The European Voluntary Service (EVS) not only offers volunteers high grants, but also an extensive project database with over 3,900 locations. B. in France, Great Britain, Spain or Italy. In addition, theoretically, any European aged 17-30 can participate, regardless of whether they are high school graduates or have no school leaving certificate. However, applying to EVS is usually even more complicated and time-consuming than to other international voluntary services such as weltwärts or IJFD. So that you don’t despair when looking for a job, we have put together a user manual for EVS. You will also find a comparison with other international volunteer services in our infographic and can choose the best alternative for you.
Table of Contents
The European Voluntary Service (EVS) compared to other voluntary services
As the name suggests, the European voluntary service was not hatched in Berlin but in Brussels. The aim of the program is to show solidarity and understanding of the EU citizens to promote in relation to their European neighbors. The fact that all young citizens of the EU and its partner countries, including Switzerland, should really be addressed at the EVS, immediately catches the eye: apart from the age restriction, there are no other requirements for participation. The EVS is theoretically open to young Europeans between the ages of 17 and 30. However, many projects still require a minimum age of 18 – a look at the more detailed description of the individual projects clarifies this.
Volunteers who work at weltwärts, across cultures & Co. have little or no chance of participating should be explicitly preferred in the EVS application process. Specifically, these are applicants
- without graduation
- with a secondary or secondary school leaving certificate
- with migration background
- with increased funding needs
We welcome this approach, because the groups mentioned above are actually underrepresented in international voluntary services. A look at the statistics shows, however, that the EVS cannot really keep its promise: In 2011, not a single volunteer without a school leaving certificate took part in the EVS, the proportion of volunteers with a secondary or secondary school leaving certificate was a meager 7%. Although IJFD (5%) and weltwärts (4%) were even less, it is difference so small that you can hardly speak of success.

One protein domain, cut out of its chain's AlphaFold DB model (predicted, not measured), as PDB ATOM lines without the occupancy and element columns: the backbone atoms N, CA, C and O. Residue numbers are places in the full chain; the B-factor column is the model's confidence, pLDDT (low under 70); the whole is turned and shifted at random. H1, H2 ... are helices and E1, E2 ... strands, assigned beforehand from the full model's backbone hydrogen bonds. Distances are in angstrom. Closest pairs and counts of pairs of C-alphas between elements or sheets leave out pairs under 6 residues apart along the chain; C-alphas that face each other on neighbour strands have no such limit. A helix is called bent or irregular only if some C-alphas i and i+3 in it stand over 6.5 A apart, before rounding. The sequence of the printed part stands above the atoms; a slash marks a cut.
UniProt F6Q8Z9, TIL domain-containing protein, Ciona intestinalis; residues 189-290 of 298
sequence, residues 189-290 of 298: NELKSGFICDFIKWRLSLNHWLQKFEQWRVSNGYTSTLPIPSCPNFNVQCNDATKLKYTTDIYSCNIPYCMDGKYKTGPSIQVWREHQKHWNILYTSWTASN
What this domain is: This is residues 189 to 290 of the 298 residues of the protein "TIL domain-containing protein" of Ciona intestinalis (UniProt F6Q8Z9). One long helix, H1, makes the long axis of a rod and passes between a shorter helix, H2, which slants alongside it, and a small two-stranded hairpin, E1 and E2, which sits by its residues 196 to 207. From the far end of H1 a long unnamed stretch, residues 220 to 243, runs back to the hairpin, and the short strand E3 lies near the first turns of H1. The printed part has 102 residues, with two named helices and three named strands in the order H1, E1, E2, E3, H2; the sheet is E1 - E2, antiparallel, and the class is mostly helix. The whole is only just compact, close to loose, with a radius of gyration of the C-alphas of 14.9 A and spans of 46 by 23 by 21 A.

In contrast to other public voluntary services, the official minimum duration for EVS is only 2 months. Anyone who thinks about completing an EVS in the UK, Ireland or France for 2-3 months during a bridging period (e.g. between high school and university) will still be disappointed: EVS projects with a short duration are the absolute exception and the average duration of participation is 9 months.
Anyone participating in the EVS can look forward to the highest public grants from all international voluntary services. The services include:
- Pocket money (depending on the country of use 50-145 €)
- At least 90% of travel expenses covered
- Accommodation and catering
- Assumption of vaccination and visa costs
- language course
Unlike almost all other volunteer services, the volunteers are not forced to set up a donor group to fund their job.
The way to the EVS position: Perseverance is required!
Participants in other volunteer programs such as weltwärts or IJFD can only dream of a financial framework such as the EVS. Perhaps that’s why the path to the EVS deployment site is so rocky. EVS students have to apply twice:
- With a sending organization that is supposed to help the volunteers in their search for a project and the bureaucratic process
- At a host organization abroad, where the volunteers pay the EVS
Here are the individual stages:
- Search for a sending organization and application
- Search for interesting projects abroad
- Application to the host organization
- Application for funding by the sending organization and approval process
Search for a sending organization and application
Volunteers first need a sending organization in their home country. Their main task is, nomen est omen, to send the participants to the country of assignment and to organize the stay abroad. Some also help with the search for a job or give tips on motivation letters.
So that you can also find these sending organizations, there is the EVS database. Here you select “Sending institution” under EVS accreditation type.
With 169 sending organizations, the database is very extensive in Germany alone. The search for a suitable sending organization (Sending organization) can take a long time, as they have limited capacity, are sometimes picky when it comes to selecting potential volunteers or only send volunteers to certain partner projects. In principle, other organizations look after all applicants and send to all project countries.
So if you are lucky, you will find it quickly and save yourself a tedious application. Most of the time, volunteers have to contact several sending organizations and may have to go through a real application process with the risk of being rejected.
In general, if you want to go abroad via EVS, you have to get up early. Potential participants should try to find a sending organization at least 8 months before leaving the country.
The search for an EVS project: Lost in the database